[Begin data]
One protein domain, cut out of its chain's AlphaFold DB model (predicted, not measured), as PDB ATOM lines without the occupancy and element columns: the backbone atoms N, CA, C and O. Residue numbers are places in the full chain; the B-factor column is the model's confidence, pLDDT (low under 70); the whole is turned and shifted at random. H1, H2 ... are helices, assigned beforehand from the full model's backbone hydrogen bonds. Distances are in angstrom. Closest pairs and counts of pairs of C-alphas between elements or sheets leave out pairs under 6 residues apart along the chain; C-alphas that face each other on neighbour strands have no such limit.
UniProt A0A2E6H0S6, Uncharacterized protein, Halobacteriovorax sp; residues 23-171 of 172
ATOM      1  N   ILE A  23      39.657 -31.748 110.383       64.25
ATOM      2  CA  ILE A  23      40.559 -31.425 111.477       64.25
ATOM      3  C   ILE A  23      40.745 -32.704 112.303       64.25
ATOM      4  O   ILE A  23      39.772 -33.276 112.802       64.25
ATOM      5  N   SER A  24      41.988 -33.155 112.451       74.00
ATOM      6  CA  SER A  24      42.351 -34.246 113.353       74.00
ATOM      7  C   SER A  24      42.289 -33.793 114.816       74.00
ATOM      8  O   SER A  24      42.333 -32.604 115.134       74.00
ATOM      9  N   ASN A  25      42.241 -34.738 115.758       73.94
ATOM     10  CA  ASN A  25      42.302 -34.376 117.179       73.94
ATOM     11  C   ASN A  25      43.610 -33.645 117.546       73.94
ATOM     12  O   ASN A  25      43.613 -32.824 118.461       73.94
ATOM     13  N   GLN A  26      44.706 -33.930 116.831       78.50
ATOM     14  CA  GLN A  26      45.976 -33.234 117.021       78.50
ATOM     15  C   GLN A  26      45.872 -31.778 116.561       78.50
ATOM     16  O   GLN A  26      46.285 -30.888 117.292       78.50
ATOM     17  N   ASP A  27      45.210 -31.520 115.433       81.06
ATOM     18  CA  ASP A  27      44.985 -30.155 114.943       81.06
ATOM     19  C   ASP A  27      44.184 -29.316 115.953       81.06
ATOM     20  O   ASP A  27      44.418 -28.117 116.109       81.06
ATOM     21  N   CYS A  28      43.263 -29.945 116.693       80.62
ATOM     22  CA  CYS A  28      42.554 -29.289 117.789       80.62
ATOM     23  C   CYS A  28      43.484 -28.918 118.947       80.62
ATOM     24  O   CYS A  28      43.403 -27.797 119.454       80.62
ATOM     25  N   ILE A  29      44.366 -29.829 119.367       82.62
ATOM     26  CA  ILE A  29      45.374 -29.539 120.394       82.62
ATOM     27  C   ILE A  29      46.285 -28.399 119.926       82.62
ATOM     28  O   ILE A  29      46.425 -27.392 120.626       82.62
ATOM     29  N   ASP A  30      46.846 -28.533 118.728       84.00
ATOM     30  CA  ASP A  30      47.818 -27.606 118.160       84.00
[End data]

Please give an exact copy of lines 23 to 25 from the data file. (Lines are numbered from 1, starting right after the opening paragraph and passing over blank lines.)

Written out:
ATOM     22  CA  CYS A  28      42.554 -29.289 117.789       80.62
ATOM     23  C   CYS A  28      43.484 -28.918 118.947       80.62
ATOM     24  O   CYS A  28      43.403 -27.797 119.454       80.62